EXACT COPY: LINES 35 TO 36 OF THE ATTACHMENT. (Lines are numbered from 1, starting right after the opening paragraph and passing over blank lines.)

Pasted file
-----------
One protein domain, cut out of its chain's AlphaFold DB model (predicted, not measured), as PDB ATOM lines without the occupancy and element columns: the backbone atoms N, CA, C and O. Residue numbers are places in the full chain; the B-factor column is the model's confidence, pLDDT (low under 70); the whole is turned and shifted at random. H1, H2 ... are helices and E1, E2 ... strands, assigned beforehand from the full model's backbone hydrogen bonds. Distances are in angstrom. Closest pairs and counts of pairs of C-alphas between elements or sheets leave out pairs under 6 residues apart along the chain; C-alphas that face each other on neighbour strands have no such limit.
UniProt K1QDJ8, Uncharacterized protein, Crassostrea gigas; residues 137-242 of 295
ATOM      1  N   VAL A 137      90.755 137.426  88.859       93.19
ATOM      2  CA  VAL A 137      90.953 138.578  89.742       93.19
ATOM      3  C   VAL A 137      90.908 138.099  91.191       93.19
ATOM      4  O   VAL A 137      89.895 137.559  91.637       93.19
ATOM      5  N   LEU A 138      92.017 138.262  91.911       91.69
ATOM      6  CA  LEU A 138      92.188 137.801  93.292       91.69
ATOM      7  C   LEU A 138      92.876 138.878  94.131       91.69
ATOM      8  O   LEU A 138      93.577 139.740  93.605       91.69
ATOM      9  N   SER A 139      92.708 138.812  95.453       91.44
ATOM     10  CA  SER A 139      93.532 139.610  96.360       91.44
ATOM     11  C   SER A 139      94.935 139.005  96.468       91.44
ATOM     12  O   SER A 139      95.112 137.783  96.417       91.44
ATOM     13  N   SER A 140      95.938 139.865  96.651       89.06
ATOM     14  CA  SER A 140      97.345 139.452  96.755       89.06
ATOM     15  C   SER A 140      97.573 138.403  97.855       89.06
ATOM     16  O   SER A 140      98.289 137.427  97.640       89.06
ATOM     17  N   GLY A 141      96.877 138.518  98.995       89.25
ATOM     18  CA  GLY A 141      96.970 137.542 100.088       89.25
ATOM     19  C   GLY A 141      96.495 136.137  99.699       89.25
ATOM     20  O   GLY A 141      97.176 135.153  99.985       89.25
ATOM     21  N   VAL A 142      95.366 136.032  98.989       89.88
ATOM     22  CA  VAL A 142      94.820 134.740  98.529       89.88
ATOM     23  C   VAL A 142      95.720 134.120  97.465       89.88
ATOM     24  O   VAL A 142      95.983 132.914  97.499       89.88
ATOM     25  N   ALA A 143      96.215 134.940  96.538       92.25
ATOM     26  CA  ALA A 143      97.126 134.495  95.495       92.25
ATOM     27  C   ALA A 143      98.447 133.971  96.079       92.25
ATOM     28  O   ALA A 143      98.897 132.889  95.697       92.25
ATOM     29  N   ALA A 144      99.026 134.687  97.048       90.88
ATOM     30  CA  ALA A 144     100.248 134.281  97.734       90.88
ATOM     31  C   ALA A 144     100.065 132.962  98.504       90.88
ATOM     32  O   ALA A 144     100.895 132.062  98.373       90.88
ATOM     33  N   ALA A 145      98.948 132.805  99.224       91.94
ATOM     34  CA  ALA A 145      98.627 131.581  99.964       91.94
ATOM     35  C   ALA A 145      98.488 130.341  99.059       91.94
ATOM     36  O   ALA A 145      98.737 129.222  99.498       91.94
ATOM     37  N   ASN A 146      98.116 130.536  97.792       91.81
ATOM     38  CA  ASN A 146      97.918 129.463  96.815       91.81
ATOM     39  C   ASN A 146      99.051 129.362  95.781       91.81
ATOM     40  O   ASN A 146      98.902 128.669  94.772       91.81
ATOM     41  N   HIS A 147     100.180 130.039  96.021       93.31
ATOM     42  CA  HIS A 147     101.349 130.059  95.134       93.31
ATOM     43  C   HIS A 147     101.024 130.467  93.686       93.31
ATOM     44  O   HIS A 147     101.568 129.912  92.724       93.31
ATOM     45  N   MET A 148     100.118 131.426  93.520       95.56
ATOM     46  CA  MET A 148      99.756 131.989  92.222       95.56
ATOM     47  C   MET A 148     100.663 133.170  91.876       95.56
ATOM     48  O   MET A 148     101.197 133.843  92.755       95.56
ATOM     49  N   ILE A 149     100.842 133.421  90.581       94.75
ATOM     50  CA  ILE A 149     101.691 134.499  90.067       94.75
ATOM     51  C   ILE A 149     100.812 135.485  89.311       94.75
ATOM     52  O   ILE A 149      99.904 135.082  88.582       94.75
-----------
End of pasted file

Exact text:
ATOM     34  CA  ALA A 145      98.627 131.581  99.964       91.94
ATOM     35  C   ALA A 145      98.488 130.341  99.059       91.94